(RNS) — Steve Upham didn’t mean to get into the architecture of sacred spaces. When he was an undergraduate at Texas A&M University, one of his professors required his students to work for a real client, and Upham reached out to a friend’s father, who was on the building committee of a local church.
Now, at 63, his relationship to church design has changed: The president at Crosspointe Church Architects in Houston, Upham has built nearly 300 churches, and every project he takes on, he said, illuminates his faith.
A church, Upham said, is not just one client: Church architects have to think about structures that serve the current congregation — itself often a collection of different groups with their own interests and wishes — and future congregations.
Upham first assesses what he calls the church’s personality. Who are the churchgoers and where do they live? What language do they worship in? How do they do baptism and Communion? Is there a choir? How much Christian symbolism belongs in the worship space? What is the church’s mission and what services does it provide?
To answer these questions, Crosspointe conducts community conversations called charettes and Upham attends services to see the church in action. Upham’s team may also suggest elements the church hasn’t considered, such as coffee shops or space for child care facilities, whether to generate income or simply for group cohesion.
“My observation is Christian fellowship occurs best over food or a beverage,” said Upham. “It’s not formal, you know. It’s very, very comfortable. And then you’re willing to really share your heart with somebody. It breaks down barriers.”
What a church needs to be in the future depends on whether it’s in a growing area, wants to do more in an already tight spot or is trying to shift its mission. The pandemic drastically changed the way many congregations think about how they worship, perhaps paving the way for more flexible seating to allow distancing in larger, airier worship spaces and more capacity for video streaming services.
While some architects say the COVID-19 pandemic will have little permanent impact on how they design, quickly evolving worship styles and ever-diminishing congregation sizes might. What they know for sure is that their services will be needed.
“People need to build community, both religious communities as well as fellowship,” said Carter Hord of Hord Architects, founded by his father, Lawrence T. Hord Jr., more than 60 years ago. “So, we will always need to gather.”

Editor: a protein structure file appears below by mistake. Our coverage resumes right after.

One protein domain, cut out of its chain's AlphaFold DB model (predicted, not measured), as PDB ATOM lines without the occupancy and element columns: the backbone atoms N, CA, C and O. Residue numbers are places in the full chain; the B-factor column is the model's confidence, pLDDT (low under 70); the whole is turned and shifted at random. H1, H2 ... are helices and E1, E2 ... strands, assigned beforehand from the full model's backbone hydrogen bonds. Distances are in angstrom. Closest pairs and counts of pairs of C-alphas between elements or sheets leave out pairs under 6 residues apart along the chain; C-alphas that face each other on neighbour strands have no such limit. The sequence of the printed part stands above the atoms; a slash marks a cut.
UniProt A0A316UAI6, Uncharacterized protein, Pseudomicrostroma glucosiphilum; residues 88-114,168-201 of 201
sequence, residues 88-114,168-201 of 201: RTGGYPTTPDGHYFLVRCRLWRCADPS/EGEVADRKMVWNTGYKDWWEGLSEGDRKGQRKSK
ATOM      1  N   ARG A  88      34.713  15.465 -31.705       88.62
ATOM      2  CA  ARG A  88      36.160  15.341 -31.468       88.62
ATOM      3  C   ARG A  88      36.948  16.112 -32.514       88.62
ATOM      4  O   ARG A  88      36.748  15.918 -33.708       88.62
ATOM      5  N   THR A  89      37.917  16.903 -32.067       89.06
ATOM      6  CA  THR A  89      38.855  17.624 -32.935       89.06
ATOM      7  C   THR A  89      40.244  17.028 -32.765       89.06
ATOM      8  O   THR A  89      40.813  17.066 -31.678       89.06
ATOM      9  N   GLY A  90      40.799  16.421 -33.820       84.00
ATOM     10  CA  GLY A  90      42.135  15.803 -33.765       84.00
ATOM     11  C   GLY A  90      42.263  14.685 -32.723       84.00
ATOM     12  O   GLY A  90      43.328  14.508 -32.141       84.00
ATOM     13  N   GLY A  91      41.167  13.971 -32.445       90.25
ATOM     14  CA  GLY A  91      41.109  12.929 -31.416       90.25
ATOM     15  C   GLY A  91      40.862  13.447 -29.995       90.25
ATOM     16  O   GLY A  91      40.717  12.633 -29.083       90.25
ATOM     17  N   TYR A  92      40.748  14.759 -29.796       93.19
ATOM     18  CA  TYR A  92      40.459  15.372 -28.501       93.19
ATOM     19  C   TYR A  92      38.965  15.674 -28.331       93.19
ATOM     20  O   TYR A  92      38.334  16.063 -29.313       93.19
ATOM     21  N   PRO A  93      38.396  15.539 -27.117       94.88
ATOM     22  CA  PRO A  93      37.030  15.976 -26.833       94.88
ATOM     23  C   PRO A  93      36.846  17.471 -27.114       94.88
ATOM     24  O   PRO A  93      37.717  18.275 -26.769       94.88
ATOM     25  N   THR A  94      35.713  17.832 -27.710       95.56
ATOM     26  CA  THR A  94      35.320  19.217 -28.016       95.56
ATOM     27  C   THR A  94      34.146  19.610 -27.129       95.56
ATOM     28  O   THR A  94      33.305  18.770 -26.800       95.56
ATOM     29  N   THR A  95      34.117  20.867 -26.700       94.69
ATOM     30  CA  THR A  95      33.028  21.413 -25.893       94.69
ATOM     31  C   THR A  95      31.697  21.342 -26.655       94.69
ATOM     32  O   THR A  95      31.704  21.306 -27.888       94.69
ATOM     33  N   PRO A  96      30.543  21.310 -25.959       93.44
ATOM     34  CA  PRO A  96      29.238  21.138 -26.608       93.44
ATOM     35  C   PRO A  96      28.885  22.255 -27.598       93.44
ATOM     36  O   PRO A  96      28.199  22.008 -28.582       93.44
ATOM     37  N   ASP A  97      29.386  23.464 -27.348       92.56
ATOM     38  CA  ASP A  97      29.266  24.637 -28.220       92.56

In this sense, Hord regards buildings that last for centuries as the ultimate sustainable buildings. He is often called on to add new rooms or entire buildings to revive the life of the congregation. Hord Architects oversaw the construction of a 16,300-square-foot single-story “family life center” at a large Catholic church in Memphis, Tennessee, to accommodate administrative spaces, a gym and a room for youth groups.
John Recny, the head architect at Helbing Lipp Recny Architects in Virginia, both designs new churches and restores older ones, upgrading some — such as his firm’s wedding of a World War II-era chapel and a later church building in Arlington, Virginia, into a single, light-filled building — and sustaining those that are falling apart or have been abandoned altogether.
When a congregation declines, due to lack of funds, changing demographics in the neighborhood or the migration of churchgoers, Recny said attempting to restore such structures is of utmost importance — even if it means adapting them to homes, schools or worship spaces for other faiths.
“Many of the churches that were built back in the early 20th century, they were all built almost by hand by immigrants — the first wave of immigrants from Europe that came over. I mean, my parents were Slovak, and they built a Slovak church in their hometown,” Recny said. “You don’t want to throw that away without really considering the history on that.”
There are also times when buildings that were not originally intended as worship spaces are turned into churches. Crosspointe Church Architects has previously converted old retail spaces or big box stores that go out of business into churches.
Building God’s Way, a Utah-based church architecture firm, turned an 80,000-square-foot office building in Florida into the Iglesia Doral Jesus Worship Center. The Discovery Christian Church in Mars, Pennsylvania, was once a family fun center and the Light of Joy Church in Riverdale, Georgia, was once a Lowe’s Home Improvement store.
Church architects learn to be adaptable, both out of respect for the beliefs and established ways of the community they are building for and because the funding comes not from profits but from passing the plate.
“We have to be good stewards of the money that is entrusted to us and entrusted to the project,” said Recny, even when the budgets are ample. “Because they come from donations. They come from the sacrifices of the people in the congregation. And so, we are always very budget-conscious in our designs.”
For these architects, too, a church is more than just a building; their projects are their way of giving back to the community.
“Our motto is ‘service through architecture,'” said Hord. “That means service at three different levels — service to our clients, service to the communities in which they exist, and then ultimately, service to God. Because we feel like while we’re not pastors, we are each given different gifts.
“You’re doing it for a higher power, you can use whatever cliché in your blood, but we’re doing it for God,” he said.